Jack’s Back

Forgotten DVD

         
 

11 June 2012| No Comments     by Sean Chavel

 

Devious mystery smartly told. Jack’s Back (1988, 97 Minutes, R) is an early James Spader starrer in a Jack the Ripper horror update. In contemporary Los Angeles, a serial killer imitates murders that took place one hundred years earlier. Flourishes of atmosphere and clever, instinctual writing pushes this flick above the usual pedigree. I admit, that after the 25 minute mark it started to lose me, but a whopping new twist comes into play that is a real head-turner. I was hooked from that point on.

We meet Spader as John Westford, a public physician at an L.A. clinic. He has an attached interest in a prostitute he knew growing up, and he is chagrined when she is turned away by his own clinic administrator. On the news reports, the police are expecting a fifth murder by the end of the night. The cops are racing against the clock, and all John has to do is stay out of trouble. James Spader also plays Rick Westford, whose tell-apart physical distinction is a scar under his right eye.

John hollers to eyewitnesses to call the cops, goes running with blood all over him, and is last seen at his clinic after-dark. Rick has telepathic visions of the murder, urgently gets involved in the inquiry, and then becomes a suspect. He is let go by police, but is tailed by detectives indefinitely. Cynthia Gibb plays John’s co-worker and then ally to Rick. Most average movies would make this relationship into a case of simple dressing (put in the film a sexy woman in distress!), but no, there is an interesting subtext going on here. Here’s a woman that was attracted to her colleague John, but now might find his brother Rick even more attractive in that dangerously alluring way (I mean he’s the dark side of James Spader, right?). She also has a convincing medical expertise that makes her very much a superior intelligence to match with Rick.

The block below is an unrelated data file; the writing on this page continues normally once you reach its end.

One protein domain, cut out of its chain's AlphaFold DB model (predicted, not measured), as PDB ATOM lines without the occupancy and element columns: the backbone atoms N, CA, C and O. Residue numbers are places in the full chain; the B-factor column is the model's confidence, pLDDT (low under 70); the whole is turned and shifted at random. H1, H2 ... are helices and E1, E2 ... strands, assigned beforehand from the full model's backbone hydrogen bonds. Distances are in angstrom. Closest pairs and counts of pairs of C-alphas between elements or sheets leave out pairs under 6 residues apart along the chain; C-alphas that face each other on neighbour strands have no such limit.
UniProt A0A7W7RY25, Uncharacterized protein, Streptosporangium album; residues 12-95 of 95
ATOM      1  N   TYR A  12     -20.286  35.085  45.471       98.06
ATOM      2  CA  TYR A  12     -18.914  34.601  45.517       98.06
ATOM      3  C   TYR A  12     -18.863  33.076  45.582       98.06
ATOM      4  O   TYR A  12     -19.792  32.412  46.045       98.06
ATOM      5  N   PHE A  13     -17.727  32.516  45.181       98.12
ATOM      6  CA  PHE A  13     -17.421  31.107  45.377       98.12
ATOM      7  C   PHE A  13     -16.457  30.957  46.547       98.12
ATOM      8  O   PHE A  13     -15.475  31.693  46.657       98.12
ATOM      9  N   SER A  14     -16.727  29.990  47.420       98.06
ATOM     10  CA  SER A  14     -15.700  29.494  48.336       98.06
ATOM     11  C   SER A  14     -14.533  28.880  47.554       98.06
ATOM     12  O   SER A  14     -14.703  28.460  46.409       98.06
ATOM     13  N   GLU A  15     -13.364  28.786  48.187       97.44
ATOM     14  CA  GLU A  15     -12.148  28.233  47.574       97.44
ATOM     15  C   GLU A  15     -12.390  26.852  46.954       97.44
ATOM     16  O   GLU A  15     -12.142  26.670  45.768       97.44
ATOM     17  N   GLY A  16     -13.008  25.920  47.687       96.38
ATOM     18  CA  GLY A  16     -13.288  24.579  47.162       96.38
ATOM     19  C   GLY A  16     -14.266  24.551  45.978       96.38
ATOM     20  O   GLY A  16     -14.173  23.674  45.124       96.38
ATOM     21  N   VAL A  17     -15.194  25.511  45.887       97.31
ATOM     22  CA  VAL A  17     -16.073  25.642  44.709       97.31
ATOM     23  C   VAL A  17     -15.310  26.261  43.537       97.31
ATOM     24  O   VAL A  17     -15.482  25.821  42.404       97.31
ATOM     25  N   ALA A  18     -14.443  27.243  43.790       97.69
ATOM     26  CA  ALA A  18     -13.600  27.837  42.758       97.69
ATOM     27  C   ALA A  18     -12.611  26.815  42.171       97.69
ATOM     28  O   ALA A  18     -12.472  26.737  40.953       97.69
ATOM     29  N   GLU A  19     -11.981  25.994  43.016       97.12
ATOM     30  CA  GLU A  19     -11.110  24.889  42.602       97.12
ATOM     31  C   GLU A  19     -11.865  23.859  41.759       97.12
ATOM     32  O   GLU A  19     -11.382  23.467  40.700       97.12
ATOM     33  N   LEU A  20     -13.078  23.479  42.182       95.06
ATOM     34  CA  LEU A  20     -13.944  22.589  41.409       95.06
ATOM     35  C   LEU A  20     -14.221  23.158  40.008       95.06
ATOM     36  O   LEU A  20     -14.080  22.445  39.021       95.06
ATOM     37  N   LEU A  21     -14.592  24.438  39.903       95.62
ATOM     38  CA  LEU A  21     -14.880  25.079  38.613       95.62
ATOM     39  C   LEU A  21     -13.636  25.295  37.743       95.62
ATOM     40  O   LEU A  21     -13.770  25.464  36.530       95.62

This is a real night owl’s movie. This is an L.A. street movie where the action, suspense and horror take place primarily after dark. Writer-director Rowdy Herrington puts in a faint, subtle fog in the nighttime scenes that give a tinge of extra peril. The melodrama is sometimes high melodrama. In other words, whatever clichéd stuff there is in the movie is done with a raucous, clamorous energy, i.e., high melodrama. But see it, at least, for the enigmatic layers of James Spader. He gave an underrated dual performance here.

Film Cousins: “Pandora’s Box” (1929, Germany); “Time After Time” (1979); “Raising Cain” (1992); “From Hell” (2001).

 

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Sean Chavel

About The Author / Sean Chavel

Sean Chavel is a Hollywood based author and movie reviewer. He is the Executive Director of flickminute.com, a new website that has adapted the movie review site genre by introducing moodbased and movie experience based reviews.

 

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